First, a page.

I had a chance to sit down with Riley yesterday to get to know his story. I have found over the years of writing the blog that the journey players take to Allen is both similar and unique. Until you have a chance to ask them about their story, you don’t really know what they are all about. Here is the story of Riley Bourbonnais.
Riley grew up in Greece, New York. With a population close to 100,000, it is a contiguous suburb of Rochester. His mom, Laurie, works in the corporate office for Wegmans, a supermarket chain. His dad, John, works for a shipping company. Riley’s dad played college hockey at RIT and won the Division III national championship in 1985. Riley has a sister, Taylor, who is one year older and graduated from the Fashion Institute of Technology (FIT). Taylor works for Victoria Secret in New York City.
Riley’s uncle and grandfather also played hockey, so it is not a surprise his earliest hockey memory is from when he was very young. When he was around three years old, Riley remembers just laying on the ice and his dad telling him to get up. Bourbonnais lived close to the local ice rink; there was also plenty of pond hockey and his friends all played roller hockey in the summer. Riley was fortunate that his dad coached him until he was about 10 years old; he also had a lot of other good coaches who saw something special in him and pushed him to always get better.
Riley made his high school hockey team as an eighth grader and again when he was a sophomore. His team won the state title and finished with a perfect 27-0 record. He was the leading scorer on a team that had four players go on to play Division I hockey.
After his sophomore season in high school, Riley decided to play Junior B hockey for a team in Rochester. He was looking for more hockey and his junior team (Maksymum Stars) offered a year around development program. In his one year with the Stars (2009-10), he led the team in scoring with 69 points (34G, 35A) in 41 games.
For the 2010-11 season, Bourbonnais enrolled in an elite private boarding school — Berkshire School in Massachusetts. He had two reasons for attending Berkshire: the education would help him prepare for college, and the fact he was playing hockey for one of the top prep school hockey teams in New England would expose him to scouts from the colleges in the ECAC and Hockey East Conferences where he desired to play. In his one season at the Berkshire School, he was the second leading scorer on the team with 35 points (15G, 20A) in 29 games.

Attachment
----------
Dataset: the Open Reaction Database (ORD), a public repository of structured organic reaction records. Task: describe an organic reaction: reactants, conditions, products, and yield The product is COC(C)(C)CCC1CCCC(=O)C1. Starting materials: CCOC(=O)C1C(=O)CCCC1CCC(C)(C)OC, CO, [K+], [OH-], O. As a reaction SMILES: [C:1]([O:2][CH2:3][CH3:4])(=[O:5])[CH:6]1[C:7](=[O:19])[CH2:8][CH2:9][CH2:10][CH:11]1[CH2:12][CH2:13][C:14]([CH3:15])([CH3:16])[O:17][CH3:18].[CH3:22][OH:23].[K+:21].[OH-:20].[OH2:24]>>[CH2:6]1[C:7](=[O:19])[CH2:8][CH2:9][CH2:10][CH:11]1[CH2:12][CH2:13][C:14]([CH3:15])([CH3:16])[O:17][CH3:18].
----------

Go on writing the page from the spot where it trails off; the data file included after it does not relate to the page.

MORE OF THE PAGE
In September of 2011, Riley Bourbonnais committed to play hockey at RPI. It was close to home (203 miles) in Troy, and with an interest in engineering, saw it as a good fit. Since his dad and uncle both played hockey at RIT in his hometown, Riley admits there was some encouragement to consider there. But, his family told him he had to do what he thought was best for him.
Riley’s next stop was playing in the USHL for the Cedar Rapids RoughRiders for the 2011-12 season. There have been a lot of Allen Americans that played in Cedar Rapids, including Chad Costello, Gary Steffes, Jake Hildebrand, and Mitch Maloney. In his first year with the RoughRiders, Riley finished as the second leading scorer on the team with 39 points (17G, 22A) in 53 games. That first year in the USHL was a new experience for Bourbonnais, and it was the focus on all around development that stood out. To start, it was his first time living with a host/billet family. His daily routine was much more structured with not a lot of down time. In addition to three or four hours of hockey-related training, every player was expected to either work part-time or take college courses. The team was also very active in the community and all players were expected to participate.
The 2012-13 season was a tough one for Riley. He started the season in Cedar Rapids, and despite being the leading scorer on the team, he was traded to Sioux City. And, just six weeks later, he was traded from Sioux City to the Lincoln Stars. The hardest part for Riley was the changes in living arrangements and the differing styles of play & systems used by each team. It turned out to be a growing experience, and he made a lot of good friends along the way.
In 2013-14, Riley started his four-year career at RPI. He played 121 games and had 71 points (37G, 34A). By his own account, his freshman year was difficult, as he only played in nine games and had no goals and just one assist. His coach worked with him and he says, “I grew up a lot and matured.” Riley improved each season, and by his junior year, he was the leading scorer on the team. He was also the leading scorer as a senior and was a team captain.
After his junior season Riley’s coach encouraged him to continue to work hard and lead the team because he had a chance to play at the next level. It was then he felt all of the hard work was paying off and he could play pro hockey.
After his senior season at RPI was completed in March of 2017, Riley signed with the Wheeling Nailers and made his pro debut on March 15. Bourbonnais played the last 10 games of the season for Wheeling and tallied eight points (5G, 3A), including a hat trick. Based how he played in the 10 games in Wheeling and his senior year at RPI, the Wilkes-Barre/Scranton Penguins (AHL) signed Riley to a two way AHL/ECHL contract.
Riley went to training camp with the Penguins in September 2017, but was assigned to Wheeling (ECHL affiliate) and spent the entire season with the Nailers. He had a decent rookie season with Wheeling, scoring 42 points (23G, 19A) in 67 games. He finished third on the team in goals, sixth in points, and third in plus/minus (+11).
This season (2018-19), Riley signed with the Maine Mariners. Because he was coming off an AHL contract, he was a free agent in the ECHL and could sign with any team. The assistant coach he had in Wheeling, Riley Armstrong, was selected as the head coach of the first year Maine Mariners. Bourbonnais decided to follow Armstrong to Maine. After 14 games in Maine, Riley was traded to Allen.